Percentages – How Your Squat Should Relate to Everything Else

Percentages – How Your Squat Should Relate to Everything Else
Written by: Coach Slater

A lot of really smart coaches, much smarter than us, believe that the squat has the greatest carryover to any other exercise. So, it’s no wonder that we’ve been focusing so much on squatting in our last two cycles. If your squat goes up, so do your other lifts.

In the late 70’s, Soviet coaches analyzed their lifters and found their back squat averaged 131% of their clean & jerk. Said another way, their clean & jerk would be 76% of their back squat. For you, we like to see the back squat be anywhere in the range of 125-135% of your clean & jerk. So, if the average male at DCCF has a 1RM back squat of 250, then he’d clean & jerk somewhere around 185-200. If the average female at DCCF has a 1RM back squat of 160, then she’d clean & jerk somewhere around 120-130. Your snatch should be anywhere in the range of 78-83% of your clean & jerk, so this same mythical male and female would snatch in the range of 150-160 and 95-105, respectfully.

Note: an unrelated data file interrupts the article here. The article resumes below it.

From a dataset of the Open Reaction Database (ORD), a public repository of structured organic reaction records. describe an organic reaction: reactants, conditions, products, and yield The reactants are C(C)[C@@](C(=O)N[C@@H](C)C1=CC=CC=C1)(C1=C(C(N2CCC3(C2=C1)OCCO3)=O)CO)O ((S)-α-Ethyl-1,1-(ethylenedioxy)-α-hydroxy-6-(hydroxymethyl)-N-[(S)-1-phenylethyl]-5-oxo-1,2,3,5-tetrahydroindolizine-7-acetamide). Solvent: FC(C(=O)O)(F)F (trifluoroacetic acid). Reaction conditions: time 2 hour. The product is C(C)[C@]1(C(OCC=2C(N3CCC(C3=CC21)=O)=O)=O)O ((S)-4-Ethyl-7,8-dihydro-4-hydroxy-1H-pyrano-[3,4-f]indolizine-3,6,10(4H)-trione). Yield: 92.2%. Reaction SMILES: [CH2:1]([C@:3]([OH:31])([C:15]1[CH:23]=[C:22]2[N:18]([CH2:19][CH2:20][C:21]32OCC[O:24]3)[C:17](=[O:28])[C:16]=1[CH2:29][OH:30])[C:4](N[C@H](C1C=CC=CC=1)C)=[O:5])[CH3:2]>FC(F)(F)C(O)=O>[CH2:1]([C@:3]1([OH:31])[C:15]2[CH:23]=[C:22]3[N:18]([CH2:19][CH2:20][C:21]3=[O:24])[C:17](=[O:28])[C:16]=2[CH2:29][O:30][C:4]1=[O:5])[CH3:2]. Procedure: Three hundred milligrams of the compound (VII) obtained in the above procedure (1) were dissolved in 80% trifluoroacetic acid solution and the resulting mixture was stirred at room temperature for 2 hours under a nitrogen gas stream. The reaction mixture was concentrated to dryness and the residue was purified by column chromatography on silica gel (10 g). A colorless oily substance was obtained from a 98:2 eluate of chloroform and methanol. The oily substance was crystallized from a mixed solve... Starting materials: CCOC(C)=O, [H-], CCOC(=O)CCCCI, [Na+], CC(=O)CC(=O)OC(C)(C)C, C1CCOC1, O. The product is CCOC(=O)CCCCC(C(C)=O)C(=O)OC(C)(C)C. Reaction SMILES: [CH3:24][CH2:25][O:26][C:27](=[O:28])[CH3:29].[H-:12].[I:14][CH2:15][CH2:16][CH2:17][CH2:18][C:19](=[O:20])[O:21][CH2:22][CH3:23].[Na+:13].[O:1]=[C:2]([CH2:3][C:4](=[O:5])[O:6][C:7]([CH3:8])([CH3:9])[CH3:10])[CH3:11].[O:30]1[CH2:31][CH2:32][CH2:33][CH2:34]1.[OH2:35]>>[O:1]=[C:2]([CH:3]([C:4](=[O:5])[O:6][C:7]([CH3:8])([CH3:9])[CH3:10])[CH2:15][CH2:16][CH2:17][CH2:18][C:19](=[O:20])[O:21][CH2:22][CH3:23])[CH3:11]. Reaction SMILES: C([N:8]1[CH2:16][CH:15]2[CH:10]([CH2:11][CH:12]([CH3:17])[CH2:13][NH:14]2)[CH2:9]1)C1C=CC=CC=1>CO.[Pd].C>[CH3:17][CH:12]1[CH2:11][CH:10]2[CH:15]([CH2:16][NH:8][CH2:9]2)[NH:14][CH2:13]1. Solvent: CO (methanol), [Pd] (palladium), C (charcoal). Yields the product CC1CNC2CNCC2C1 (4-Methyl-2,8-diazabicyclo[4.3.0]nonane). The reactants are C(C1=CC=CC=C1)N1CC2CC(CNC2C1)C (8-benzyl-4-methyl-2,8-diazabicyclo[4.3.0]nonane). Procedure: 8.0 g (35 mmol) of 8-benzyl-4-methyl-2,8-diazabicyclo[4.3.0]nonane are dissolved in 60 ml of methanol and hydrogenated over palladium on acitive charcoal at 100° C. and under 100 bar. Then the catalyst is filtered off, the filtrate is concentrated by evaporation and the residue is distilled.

So, what if you’re at the lower end of these percentages or even lower? If you want to increase your snatch and clean & jerk, then we need to increase your back squat. And how that’s done is by really focusing on creating tension (as we’ve written about before) and generating speed on the concentric (standing up) portion of the squat. But, you might have sub-optimal technique where increasing your squat won’t necessarily help your snatch or clean & jerk. That could mean incorrect movement patterns, slow speed of execution, poor flexibility, a fear of jumping under the bar, or other factors not strictly related to just strength. We recommend attending Skillz Class on Sundays at 10:30am.

If you’re at the higher end of these percentages, then you likely are told by coaches that you have great technique. You’re very efficient at converting your absolute strength into Olympic movements. You’re over-achieving and that’s great, but you might need to buckle down on eating more to fuel your strength gains. Or, you might just be a novice or intermediate lifter who hasn’t had the time to develop your strength. In that case, just give it time.

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